[FFmpeg-devel] commit b02493e47668e66757b72a7163476e590edfea3a force video timebase to be 0.1ms precisse at least.
krueger at lesspain.de
Thu Feb 7 11:13:32 CET 2013
On Wed, Feb 6, 2013 at 6:49 PM, Michael Niedermayer <michaelni at gmx.at> wrote:
> On Wed, Feb 06, 2013 at 12:20:22PM +0100, Robert Krüger wrote:
>> On Tue, Feb 5, 2013 at 10:39 PM, Michael Niedermayer <michaelni at gmx.at> wrote:
>> > On Tue, Feb 05, 2013 at 01:30:39PM +0100, Robert Krüger wrote:
>> >> Hi,
>> >> the commit message was
>> >> The timebases before where only guranteed to be 1/fps precisse
>> >> and could cause AV sync errors on low fps
>> >> Is there a track issue that is fixed by this? Would it be possible to
>> >> explain how 1/fps as a timebase for the video track would cause AV
>> >> sync errors?
>> > there was a bug, not sure where it was reported
>> > the issue basically is that with a 1/25 timebase you can only
>> > specify each frames timestamp in 1/25 second precission, so you
>> > cannot avoid av sync errors on that scale if the actual true timestamps
>> > fall in between the representable points
>> > one can argue about if 1/25 is good enough but consider a 1fps slide
>> > show, there it does make a difference if everything is offset by
>> > 0.5sec
>> Thanks for taking the time to respond.
>> I may be wrong but I thought the timescale in the mdhd header was only
>> for the track (the media timescale in Quicktime terminology) and if
>> the video track only has a timescale of the frame rate (if it is an
>> integer frame rate) was good enough for perfect av sync if the
>> timescale for the audio track was precise enough for the audio track
>> (e.g. sample rate), regardless of whether the video timescale is 1 for
>> 1 FPS or 25 for 25 FPS. Of course this is different for the movie
>> timescale (in the mvhd atom), which is used for edit lists which will
>> cause av sync issues if it is chosen too small but in this case ist is
>> the media timescale AFAICS (and the movie timescale seems to be
>> hardcoded to 1000 which is probably good enough for all practical use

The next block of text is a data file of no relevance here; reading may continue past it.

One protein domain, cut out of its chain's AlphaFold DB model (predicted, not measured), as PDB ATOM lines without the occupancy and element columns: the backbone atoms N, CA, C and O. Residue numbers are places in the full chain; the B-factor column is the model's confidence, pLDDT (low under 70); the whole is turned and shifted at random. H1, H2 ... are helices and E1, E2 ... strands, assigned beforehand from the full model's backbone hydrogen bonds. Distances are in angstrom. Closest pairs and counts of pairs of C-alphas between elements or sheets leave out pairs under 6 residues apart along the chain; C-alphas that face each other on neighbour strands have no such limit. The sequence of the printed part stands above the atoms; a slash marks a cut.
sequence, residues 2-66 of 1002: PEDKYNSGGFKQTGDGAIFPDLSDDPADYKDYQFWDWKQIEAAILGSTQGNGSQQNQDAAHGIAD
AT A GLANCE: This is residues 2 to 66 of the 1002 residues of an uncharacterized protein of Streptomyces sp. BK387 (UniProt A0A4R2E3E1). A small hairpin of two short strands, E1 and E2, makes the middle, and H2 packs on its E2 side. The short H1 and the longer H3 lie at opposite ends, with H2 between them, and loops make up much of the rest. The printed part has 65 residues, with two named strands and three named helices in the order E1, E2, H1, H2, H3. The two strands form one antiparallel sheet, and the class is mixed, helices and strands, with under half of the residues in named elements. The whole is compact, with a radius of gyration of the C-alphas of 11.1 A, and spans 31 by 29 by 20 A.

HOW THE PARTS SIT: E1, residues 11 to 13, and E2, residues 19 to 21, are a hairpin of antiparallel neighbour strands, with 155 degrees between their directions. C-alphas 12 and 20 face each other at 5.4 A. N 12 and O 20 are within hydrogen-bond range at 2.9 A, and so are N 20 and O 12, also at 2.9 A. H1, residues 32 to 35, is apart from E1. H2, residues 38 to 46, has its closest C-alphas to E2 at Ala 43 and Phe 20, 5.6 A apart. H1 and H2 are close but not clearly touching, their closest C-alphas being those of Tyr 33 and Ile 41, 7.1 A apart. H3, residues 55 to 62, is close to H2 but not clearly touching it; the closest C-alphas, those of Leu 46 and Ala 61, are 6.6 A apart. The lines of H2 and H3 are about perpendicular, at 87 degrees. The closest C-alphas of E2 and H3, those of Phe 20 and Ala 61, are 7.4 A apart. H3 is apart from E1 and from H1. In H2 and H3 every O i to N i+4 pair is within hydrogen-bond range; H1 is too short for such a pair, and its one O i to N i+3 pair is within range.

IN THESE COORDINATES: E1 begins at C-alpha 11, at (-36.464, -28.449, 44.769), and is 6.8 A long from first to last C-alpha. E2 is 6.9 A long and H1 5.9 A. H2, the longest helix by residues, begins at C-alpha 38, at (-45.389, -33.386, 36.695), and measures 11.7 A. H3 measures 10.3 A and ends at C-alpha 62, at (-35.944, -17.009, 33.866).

>> cases). That was why I asked. I simply don't understand in which case
>> the change can affect av sync for fixed integer frame rate content
>> compared to setting the media timescale of the track to the frame
> A better solution is welcome if you know one, but when you add into
> the "equation" that some major players do not support edit lists
> it gets tricky to achive AV sync by shifting the audio.
this is a misunderstanding. I did not suggest using edit list for
achieving av sync (in fact I try to avoid them for the reasons you
outlined). My point was that AFAIK only _if_ someone uses edit lists
to achieve av sync, a large enough timescale (but in that case movie
timescale) can become an issue of concern but that is not what the
> Also if you consider 2 video streams, lets say 25fps and 30fps
> instead of limiting yourself to 1 video stream things dontg get easier.
> simply working with timebases that are finegrained enough seemed the
> simplest solution to me but iam surely not unhappy if someone
> implements a better solution
Again a misunderstanding, I think. I simply still do not understand
what the commit solves. Take your example of a mov with 2 video
streams, one (let's say track 0) 25 FPS, the other (let's say track 1)
30 FPS and let's add an audio stream with 48 kHz sample rate.
Before the commit one would typically have had:
track 0: media timescale 25 (AVStream.time_base 1/25)
track 1: media timescale 30 (AVStream.time_base 1/30)
track 2: media timescale 48000 (AVStream.time_base 1/48000)
Movie timescale would have been 1000 (i.e. edit-list entry duration or
container duration would have had a precision of milliseconds)
Any demuxer could produce accurate packet timestamps to achieve
perfect sync for all three streams with any precision it wants to use.
After the commit:
track 0: media timescale 25 (AVStream.time_base 1/12800)
track 1: media timescale 30 (AVStream.time_base 1/15360)
track 2: media timescale 48000 (AVStream.time_base 1/48000) (unchanged)
Movie timescale is 1000 (unchanged)
Which is of course just as good but I still fail to see where it makes
anything better in terms of av sync unless you want to protect API
users from shooting themselves in the foot by specifying a timebase
which is not at all suitable for the stream but that is not your
reason for the change, or is it?
On the other hand, you restrict the API user in choosing the timebase
and thus the maximum recording time before 32bit overflow happens.
This is a very far-fetched argument, I admit because I doubt many
applications (even surveillance cameras) need more than the 93 hours a
timescale of 12800 allows.
Sorry for being a pain in the ass but I just want to understand why.
Again, technically the code works fine (IMHO before and after the
change) and if you don't want to spend more time explaining this, I
understand. If I want to be able to specify other timebases I can of
course always revert the change locally. I just wanted to make sure I
am not missing something.
Regards and thanks for your time.
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